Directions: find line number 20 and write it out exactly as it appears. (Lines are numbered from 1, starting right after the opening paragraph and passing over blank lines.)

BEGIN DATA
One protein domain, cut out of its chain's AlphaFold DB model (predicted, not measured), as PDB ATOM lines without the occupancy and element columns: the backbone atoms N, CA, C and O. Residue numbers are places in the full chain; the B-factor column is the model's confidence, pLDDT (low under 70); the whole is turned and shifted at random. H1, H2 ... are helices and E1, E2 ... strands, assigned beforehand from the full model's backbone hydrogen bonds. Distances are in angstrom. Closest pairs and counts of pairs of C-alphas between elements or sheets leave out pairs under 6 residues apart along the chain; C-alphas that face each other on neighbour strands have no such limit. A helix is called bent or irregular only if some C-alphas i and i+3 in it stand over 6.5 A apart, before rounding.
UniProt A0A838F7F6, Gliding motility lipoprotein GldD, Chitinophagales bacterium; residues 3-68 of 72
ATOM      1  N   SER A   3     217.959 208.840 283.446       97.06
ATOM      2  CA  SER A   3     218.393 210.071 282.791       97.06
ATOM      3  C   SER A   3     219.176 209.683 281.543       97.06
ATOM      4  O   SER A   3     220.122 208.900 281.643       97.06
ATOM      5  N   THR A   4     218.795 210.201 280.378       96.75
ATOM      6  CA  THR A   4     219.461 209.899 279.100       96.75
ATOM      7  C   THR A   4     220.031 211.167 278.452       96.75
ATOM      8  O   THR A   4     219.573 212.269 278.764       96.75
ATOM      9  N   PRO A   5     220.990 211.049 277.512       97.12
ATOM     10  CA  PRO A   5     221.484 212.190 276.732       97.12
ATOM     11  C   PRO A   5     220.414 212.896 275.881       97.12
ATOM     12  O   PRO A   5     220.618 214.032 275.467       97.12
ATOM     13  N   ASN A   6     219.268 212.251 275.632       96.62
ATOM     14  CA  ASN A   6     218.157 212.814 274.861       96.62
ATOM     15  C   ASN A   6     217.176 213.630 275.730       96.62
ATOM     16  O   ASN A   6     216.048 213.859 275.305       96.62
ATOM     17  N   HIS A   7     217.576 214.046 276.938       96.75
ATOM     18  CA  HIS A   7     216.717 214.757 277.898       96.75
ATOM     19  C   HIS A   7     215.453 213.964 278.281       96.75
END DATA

ATOM     19  C   HIS A   7     215.453 213.964 278.281       96.75